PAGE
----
Listen in as Jessica Burr, Artistic Director of Blessed Unrest and director of the company’s new production of This is Modern Art, discusses grabbing opportunities when they’re presented, how they “bombed” (graffiti-style) their set, getting invited into “the institution,” the company’s mission and what they’re up to next, the importance of having an incredible team, and “who gets to decide what art is, and where it goes.”
“…we decided that [it] had to be true to the act itself, in that it needed to be difficult, it needed to be physical, and there needed to be time pressure…and it needed to be fun, and we needed to be able to play loud music.”
Listen in as Blessed Unrest Artistic Director and director of Platanov, or, A Play with No Name, Jessica Burr, discusses the company’s staging process for the round, adapting early Chekhov, finding the humanity in “dreadful” people, putting the audience in the world of the characters, sleepless nights thanks to blocking, and the similarities between this 140-year-old play and our current world.
“…I guess for me, ultimately, I don’t go to the theatre to see Platonov, or to see Hamlet. I go to the theatre to see actors, to see human beings being exposed…that’s really what I want to see. Of course it’s story, it’s narrative, it’s context, but it’s really about the humans, we put these humans in this situation, and we watch and see what they do. And hopefully we learn from them.”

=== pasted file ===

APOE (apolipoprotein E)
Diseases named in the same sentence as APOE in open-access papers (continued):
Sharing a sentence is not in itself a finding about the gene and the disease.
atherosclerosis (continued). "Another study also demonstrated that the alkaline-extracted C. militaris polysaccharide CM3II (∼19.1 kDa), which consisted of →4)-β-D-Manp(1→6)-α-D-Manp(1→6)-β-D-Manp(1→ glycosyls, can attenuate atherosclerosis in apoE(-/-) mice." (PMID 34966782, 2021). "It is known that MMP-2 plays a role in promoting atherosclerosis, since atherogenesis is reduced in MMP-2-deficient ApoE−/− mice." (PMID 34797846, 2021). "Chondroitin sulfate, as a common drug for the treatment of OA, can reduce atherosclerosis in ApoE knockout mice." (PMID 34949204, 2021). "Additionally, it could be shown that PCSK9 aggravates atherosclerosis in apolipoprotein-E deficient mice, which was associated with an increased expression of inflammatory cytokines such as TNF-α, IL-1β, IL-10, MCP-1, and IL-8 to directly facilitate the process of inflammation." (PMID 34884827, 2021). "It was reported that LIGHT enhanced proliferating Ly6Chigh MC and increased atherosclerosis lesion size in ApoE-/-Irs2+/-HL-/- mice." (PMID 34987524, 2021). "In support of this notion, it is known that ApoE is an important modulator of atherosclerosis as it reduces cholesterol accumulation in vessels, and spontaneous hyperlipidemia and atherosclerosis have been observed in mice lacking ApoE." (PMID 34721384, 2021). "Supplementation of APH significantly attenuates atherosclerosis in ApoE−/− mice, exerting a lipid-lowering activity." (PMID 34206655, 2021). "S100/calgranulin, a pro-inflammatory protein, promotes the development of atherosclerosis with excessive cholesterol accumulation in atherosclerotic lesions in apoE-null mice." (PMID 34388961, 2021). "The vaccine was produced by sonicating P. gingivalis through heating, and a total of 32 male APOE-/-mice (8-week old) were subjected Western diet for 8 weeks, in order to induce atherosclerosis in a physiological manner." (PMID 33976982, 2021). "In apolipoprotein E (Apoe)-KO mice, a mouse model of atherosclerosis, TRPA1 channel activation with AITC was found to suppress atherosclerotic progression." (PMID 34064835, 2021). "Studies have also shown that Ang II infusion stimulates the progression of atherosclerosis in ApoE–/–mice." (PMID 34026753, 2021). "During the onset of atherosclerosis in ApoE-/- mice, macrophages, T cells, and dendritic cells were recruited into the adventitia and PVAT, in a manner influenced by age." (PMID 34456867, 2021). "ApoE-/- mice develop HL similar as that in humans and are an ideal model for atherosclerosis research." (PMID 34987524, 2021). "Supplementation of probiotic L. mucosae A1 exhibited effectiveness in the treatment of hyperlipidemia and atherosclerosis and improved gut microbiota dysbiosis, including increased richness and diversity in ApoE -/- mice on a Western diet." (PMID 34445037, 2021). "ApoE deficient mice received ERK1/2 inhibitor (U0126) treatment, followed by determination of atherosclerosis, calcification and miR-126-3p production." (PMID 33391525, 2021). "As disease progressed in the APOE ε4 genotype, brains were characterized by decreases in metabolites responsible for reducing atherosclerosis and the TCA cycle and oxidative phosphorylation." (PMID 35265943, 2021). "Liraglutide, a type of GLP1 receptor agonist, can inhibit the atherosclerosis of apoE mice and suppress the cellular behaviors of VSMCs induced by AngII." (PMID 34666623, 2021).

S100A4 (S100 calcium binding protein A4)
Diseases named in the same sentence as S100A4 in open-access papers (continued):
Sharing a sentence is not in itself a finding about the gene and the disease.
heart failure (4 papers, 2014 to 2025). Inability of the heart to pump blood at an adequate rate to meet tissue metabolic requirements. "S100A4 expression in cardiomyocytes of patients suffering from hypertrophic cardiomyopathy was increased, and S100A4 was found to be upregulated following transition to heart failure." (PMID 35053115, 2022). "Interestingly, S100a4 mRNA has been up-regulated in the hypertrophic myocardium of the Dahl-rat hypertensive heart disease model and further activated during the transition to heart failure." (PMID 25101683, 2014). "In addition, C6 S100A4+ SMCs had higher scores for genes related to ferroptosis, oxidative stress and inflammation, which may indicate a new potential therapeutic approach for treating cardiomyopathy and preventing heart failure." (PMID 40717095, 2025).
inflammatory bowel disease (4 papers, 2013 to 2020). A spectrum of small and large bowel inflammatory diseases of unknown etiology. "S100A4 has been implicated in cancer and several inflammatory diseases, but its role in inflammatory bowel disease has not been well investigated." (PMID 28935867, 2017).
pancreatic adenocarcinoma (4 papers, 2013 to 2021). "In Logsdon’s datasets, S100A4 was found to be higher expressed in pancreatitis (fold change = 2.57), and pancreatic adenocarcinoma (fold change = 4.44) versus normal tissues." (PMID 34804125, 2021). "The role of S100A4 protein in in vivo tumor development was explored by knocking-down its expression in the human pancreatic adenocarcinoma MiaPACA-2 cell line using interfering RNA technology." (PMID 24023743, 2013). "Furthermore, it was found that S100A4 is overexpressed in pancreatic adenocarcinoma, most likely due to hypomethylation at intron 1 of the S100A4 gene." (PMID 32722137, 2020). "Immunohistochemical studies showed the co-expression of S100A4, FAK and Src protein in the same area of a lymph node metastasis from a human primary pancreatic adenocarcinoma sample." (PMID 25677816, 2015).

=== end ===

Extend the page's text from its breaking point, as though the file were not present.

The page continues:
Listen in as director Jessica Burr and performer Nancy McArthur (“Gerda”) of Blessed Unrest‘s original adaptation of The Snow Queen discuss how the company came to create a show geared toward young people, working with 10-year-old collaborators in the rehearsal room, “dulling as we age,” Blessed Unrest’s devising techniques, the importance of having your designers involved all through the process, workshops on devising & physical theatre (2/13–3/6), and why kids can be the perfect audience for abstract storytelling.
“…for me, it’s the story of a really courageous young girl, who displays her power in a way that is actually very feminine…she isn’t violent, she doesn’t have to fight for what she wants, in fact she’s really smart…”
A Christmas Carol is produced everywhere, every year; so often that most of us in the theatre world could recite the lines along with the actors. We know exactly what we’re going to see, and willingly submit to having our heartstrings plucked by the familiar story of one man’s awakening to the Christmas spirit.
Blessed Unrest‘s A Christmas Carol is not one of those productions — though the story is familiar, the way of telling it is not. And this Scrooge’s awakening…well, let’s just say it doesn’t end the way you’re used to. It’s emotional, and beautiful, in a way you probably haven’t seen.
Listen in as adaptor/playwright Matt Opatrny, multi-character actress Jessi Blue Gormezano, and the show’s Ebenezer, Damen Scranton, discuss how easy it is to change, building trust within the cast, bringing in a Lady Gaga dance number, why Blessed Unrest would do a play most of the company didn’t like, and what happens when Scrooge goes home, alone.
“I’m really glad I came. It’s always a risk with A Christmas Carol…”